For instance, God commands us to keep His Sabbath day holy (Genesis 2, Exodus 20). What is the purpose? The objective of the Sabbath is to remind us that God is the Creator and Sustainer, to draw closer to God, and think about the future millennial rest under Christ’s kingship in the future. When we observe the Sabbath day, and obey God’s command, what is the result? Exactly as intended! We accomplish those objectives. But many who call themselves “Christian” are under the mistaken impression that we can draw close to God without obeying God’s rule. They believe that the Sabbath was only for the Jews, and that we in modern times are “exempted.” They believe that we can worship God on any day, in any way, and make a habit out of worshipping God on Sunday. They contend that the Ten Commandments are all good, but when it comes to the Sabbath Day, we have an “exception” as to our application of it.
Another example involves God’s annual Holy Days. God provided a schedule of Holy Days in Leviticus 23, reinforced by other scriptures throughout the Bible. Observance of these days is a vital part of obedience to God’s rules for mankind. As we keep these Holy Days, we gain greater understanding of God’s plan for humanity in general and for us individually. Sadly, most modern-day churchgoers believe that their church has the authority to change the observance of those days, or that God somehow exempts Christ’s followers from observing the same days He observed and taught His followers to observe.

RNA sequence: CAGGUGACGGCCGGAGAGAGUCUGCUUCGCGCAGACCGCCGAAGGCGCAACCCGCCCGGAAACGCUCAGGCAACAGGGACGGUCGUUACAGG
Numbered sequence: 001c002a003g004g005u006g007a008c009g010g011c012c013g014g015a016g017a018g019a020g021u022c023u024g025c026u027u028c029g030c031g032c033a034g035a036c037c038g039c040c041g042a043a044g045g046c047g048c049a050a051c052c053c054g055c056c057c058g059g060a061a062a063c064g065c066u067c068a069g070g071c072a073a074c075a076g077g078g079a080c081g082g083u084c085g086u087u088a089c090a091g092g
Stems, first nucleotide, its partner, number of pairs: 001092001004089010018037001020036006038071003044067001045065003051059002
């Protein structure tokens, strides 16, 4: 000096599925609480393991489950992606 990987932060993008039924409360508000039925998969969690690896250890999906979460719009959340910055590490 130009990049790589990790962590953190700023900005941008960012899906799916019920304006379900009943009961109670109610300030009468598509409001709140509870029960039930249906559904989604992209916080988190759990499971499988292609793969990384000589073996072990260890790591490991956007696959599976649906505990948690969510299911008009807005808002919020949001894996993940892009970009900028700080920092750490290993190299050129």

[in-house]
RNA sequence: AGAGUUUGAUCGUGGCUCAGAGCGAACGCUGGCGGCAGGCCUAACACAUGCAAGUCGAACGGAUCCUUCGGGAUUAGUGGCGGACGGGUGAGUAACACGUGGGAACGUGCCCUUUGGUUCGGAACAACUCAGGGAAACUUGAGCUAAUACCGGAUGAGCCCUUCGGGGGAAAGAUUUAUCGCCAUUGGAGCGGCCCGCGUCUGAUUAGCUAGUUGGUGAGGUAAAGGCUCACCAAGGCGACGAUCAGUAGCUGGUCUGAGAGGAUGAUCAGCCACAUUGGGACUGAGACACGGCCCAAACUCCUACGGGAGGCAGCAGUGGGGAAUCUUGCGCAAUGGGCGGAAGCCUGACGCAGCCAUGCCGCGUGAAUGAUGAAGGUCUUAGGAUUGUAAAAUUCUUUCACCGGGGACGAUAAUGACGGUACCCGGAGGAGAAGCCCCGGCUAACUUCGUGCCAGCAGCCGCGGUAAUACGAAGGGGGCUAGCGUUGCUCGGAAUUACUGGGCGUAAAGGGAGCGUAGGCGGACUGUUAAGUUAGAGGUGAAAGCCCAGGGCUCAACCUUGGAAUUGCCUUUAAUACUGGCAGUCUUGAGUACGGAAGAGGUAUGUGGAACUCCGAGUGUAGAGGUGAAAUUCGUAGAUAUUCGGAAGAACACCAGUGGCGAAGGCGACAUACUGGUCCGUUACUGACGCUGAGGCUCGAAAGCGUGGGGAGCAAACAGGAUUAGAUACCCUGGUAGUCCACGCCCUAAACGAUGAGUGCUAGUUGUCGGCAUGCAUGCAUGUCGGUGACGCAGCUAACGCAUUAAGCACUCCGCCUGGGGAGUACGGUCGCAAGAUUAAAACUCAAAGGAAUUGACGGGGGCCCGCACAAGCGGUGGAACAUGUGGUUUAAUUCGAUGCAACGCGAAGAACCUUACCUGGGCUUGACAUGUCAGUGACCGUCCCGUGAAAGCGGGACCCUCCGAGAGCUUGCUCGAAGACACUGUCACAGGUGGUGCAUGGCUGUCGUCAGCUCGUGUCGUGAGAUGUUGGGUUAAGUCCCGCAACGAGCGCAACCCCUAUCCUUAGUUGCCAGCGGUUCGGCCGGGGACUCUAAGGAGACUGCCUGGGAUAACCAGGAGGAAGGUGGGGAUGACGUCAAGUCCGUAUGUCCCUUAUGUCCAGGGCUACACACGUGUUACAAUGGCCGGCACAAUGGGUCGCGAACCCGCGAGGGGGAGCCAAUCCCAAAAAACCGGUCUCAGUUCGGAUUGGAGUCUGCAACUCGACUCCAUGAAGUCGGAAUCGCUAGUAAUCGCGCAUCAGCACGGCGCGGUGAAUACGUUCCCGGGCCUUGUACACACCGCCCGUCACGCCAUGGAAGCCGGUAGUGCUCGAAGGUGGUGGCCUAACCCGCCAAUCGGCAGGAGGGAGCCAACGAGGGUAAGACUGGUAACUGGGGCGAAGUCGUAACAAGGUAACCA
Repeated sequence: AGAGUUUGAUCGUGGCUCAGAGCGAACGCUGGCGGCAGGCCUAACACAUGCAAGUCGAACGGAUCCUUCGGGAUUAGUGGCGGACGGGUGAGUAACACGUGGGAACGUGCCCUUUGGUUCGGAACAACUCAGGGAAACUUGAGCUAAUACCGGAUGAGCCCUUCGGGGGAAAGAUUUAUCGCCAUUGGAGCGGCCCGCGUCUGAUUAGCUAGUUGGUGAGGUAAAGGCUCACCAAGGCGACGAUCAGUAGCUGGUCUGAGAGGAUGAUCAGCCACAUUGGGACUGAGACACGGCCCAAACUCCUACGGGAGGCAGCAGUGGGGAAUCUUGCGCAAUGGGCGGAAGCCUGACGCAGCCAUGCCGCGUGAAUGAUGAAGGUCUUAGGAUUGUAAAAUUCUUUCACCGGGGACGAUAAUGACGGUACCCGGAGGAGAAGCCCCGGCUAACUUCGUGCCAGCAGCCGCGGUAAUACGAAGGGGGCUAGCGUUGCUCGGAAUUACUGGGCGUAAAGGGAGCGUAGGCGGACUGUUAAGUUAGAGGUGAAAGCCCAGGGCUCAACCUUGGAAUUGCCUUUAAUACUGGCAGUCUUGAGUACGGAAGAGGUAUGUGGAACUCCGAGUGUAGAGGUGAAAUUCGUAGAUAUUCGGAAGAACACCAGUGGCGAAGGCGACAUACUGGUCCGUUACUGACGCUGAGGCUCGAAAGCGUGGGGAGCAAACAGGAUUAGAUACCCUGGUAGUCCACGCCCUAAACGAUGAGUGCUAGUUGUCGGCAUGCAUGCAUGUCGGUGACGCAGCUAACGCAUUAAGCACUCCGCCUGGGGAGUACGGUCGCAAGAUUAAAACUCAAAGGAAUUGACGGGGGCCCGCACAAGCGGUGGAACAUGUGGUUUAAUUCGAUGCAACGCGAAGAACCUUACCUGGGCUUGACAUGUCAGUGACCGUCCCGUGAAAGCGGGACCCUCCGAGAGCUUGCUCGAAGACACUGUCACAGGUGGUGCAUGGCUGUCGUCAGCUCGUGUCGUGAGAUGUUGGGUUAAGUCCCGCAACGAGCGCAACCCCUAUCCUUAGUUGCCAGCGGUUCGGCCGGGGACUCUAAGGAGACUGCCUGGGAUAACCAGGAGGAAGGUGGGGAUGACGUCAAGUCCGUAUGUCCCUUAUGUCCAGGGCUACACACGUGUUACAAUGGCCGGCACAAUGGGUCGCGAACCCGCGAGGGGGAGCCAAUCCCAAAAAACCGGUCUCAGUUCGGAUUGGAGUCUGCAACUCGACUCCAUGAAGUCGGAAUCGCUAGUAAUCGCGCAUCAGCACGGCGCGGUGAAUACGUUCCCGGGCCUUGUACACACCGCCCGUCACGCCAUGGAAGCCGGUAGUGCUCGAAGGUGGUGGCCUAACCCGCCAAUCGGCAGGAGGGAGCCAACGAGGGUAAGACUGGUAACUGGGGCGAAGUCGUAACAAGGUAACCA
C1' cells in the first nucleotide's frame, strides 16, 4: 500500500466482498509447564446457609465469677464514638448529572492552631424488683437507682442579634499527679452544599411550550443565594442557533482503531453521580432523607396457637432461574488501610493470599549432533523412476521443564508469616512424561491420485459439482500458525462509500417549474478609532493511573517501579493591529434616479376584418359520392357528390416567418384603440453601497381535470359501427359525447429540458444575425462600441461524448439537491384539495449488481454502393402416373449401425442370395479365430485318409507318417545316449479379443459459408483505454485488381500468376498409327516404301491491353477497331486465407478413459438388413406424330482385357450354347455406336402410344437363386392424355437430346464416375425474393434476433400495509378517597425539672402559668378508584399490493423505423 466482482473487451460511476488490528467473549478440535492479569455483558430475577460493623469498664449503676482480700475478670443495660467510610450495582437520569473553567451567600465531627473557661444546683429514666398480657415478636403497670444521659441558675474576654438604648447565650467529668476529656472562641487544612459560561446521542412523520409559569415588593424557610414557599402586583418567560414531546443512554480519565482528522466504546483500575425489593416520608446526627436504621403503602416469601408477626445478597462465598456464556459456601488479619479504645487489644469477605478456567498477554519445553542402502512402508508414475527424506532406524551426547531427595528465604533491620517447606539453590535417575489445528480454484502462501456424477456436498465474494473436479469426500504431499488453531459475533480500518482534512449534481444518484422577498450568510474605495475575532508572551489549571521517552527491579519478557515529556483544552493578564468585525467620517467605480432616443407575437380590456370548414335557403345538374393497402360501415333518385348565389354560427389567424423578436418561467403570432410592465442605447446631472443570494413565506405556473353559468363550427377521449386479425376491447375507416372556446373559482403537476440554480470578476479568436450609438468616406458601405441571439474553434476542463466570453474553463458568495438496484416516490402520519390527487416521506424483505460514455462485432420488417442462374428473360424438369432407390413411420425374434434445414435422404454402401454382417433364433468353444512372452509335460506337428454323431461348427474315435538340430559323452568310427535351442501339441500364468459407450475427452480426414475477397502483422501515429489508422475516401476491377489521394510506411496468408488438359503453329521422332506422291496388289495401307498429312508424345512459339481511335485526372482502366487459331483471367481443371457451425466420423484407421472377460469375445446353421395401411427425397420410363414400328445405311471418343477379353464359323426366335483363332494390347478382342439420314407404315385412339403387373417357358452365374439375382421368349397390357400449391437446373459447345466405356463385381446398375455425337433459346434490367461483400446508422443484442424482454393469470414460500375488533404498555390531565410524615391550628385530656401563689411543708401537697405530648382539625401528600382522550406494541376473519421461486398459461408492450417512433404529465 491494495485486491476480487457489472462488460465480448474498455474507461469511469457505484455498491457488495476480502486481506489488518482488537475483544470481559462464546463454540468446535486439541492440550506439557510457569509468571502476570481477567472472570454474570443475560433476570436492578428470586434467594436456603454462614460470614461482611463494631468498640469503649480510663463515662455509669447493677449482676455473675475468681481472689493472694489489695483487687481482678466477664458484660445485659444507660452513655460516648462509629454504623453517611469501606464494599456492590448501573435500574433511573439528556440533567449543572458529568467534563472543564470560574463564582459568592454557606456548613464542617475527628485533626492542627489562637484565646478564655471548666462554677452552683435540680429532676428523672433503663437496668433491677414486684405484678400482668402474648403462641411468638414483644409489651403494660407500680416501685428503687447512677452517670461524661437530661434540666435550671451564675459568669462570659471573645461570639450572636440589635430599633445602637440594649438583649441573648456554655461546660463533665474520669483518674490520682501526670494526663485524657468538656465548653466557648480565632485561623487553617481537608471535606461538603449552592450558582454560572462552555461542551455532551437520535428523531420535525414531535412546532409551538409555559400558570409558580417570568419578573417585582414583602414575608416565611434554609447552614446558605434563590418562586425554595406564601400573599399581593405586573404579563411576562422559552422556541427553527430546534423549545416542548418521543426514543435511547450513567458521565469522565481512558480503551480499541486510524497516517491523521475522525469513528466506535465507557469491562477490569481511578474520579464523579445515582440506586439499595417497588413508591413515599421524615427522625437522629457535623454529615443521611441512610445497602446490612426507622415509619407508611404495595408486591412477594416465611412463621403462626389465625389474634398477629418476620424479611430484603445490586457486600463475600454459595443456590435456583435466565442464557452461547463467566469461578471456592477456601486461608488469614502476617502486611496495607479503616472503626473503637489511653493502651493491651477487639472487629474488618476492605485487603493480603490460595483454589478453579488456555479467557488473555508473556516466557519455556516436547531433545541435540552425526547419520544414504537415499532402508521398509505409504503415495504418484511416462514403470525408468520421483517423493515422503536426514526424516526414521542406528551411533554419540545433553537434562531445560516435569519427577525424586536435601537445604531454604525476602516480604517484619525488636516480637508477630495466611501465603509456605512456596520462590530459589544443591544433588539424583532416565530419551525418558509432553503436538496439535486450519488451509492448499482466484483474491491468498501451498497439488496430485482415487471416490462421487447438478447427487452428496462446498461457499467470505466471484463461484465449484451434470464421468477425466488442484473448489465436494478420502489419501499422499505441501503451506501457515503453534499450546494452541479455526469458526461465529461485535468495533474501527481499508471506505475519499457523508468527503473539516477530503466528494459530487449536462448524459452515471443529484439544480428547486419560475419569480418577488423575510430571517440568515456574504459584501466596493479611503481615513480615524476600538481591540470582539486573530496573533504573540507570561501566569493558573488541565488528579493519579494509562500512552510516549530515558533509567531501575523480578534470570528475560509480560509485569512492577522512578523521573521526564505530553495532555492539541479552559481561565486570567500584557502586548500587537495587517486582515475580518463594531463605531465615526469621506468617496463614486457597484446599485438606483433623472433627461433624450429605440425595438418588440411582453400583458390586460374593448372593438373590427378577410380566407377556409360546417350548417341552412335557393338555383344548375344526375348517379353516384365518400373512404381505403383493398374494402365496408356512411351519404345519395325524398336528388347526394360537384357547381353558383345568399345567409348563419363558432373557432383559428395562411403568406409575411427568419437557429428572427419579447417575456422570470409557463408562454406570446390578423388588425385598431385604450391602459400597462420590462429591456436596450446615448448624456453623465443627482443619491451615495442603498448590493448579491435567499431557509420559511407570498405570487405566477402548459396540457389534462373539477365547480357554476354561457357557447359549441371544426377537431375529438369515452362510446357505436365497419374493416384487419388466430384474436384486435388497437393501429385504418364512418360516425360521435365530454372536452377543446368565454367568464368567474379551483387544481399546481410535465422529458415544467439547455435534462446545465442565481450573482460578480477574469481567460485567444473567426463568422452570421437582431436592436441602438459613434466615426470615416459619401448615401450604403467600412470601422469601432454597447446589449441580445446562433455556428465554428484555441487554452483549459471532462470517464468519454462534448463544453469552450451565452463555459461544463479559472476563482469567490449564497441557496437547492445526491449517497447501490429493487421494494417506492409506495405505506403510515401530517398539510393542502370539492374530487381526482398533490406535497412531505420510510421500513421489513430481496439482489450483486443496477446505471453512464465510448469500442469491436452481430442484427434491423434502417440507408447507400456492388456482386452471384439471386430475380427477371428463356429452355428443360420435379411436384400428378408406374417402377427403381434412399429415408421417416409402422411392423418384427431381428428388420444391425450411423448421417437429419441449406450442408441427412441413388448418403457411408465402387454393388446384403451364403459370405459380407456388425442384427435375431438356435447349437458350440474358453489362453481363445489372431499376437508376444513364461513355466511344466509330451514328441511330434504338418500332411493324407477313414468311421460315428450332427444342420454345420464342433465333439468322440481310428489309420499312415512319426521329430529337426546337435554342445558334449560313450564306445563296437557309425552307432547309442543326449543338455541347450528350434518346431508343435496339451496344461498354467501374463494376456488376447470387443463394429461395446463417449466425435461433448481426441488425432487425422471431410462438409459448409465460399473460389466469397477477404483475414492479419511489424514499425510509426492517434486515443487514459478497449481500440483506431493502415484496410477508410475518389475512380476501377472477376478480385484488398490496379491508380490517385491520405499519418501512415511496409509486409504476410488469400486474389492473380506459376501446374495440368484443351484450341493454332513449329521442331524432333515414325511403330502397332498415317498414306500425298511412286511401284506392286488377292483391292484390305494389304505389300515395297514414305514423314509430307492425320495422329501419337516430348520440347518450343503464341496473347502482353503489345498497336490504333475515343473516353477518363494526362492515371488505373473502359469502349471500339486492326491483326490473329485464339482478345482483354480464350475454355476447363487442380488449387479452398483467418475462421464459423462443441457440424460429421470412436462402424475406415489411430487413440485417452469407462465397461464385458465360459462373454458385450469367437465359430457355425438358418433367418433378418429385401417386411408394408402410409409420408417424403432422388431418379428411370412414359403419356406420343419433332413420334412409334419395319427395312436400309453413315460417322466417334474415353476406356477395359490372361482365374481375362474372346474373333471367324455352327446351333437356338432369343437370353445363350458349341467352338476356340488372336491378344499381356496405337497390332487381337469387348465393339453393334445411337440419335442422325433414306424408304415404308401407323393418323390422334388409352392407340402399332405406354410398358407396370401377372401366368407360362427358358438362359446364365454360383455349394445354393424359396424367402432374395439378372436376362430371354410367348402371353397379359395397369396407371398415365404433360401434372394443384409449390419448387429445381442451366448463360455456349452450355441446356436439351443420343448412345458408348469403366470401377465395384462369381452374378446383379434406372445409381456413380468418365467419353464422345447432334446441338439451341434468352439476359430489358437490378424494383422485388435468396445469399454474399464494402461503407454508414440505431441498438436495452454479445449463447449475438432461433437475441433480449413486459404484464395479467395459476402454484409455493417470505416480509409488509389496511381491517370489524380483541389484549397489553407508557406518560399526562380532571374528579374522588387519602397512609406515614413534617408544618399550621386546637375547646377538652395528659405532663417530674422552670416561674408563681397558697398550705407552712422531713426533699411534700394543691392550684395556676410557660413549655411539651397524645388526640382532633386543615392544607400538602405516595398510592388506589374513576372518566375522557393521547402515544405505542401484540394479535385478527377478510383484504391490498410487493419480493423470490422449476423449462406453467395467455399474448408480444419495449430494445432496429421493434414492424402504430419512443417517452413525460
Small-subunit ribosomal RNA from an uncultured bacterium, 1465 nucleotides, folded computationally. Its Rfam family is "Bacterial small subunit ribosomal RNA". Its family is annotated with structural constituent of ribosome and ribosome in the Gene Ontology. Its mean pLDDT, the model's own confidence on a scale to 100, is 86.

One mistaken idea, a very common one, is that observance of the Holy Days is only for the Jewish people. Christians, or so the theory goes, have their own holidays. But what holidays have most professing Christians chosen? They have substituted pagan holidays in place of God’s annual Holy Days. During those holidays, it is considered okay to lie to children about Santa Claus, Rudolph the Red-Nosed Reindeer and the Easter Bunny. Of course, for the rest of the year, we teach children that lying is wrong—but, when it comes to Christmas and Easter, there seems to be an exception to the rule! And what is the result? Instead of drawing closer to God and learning more about His plan, the average churchgoer knows little or nothing about the truth of God’s plan for humanity.
The Bible gives us rules about marriage, sexuality, finances, economics and a host of other topics. Its rules teach us how to interact with our neighbors, and how to honor God. These rules are not given as burdens to make our lives more difficult, but to make them more successful. So, the earlier we learn those rules and make them part of our thinking, the more successful and fulfilled we will be. In a way, it is like playing a sport. If we learn the rules, play fairly, and learn to play well, others will want to play with us. They will want to be on our team, and even to learn from us and follow our successful example. On the other hand, no one likes to play with someone who will not play by the rules—and the player who considers himself an exception to the rules will surely be frustrated and ultimately unsuccessful.
What about us? Human beings have a long history of the “exception to the rule” mentality. But if we can resist the pull of human nature, and can think as David did when he wrote, “Oh how love I your law” (Psalm 119:97) we will be well on the road to success.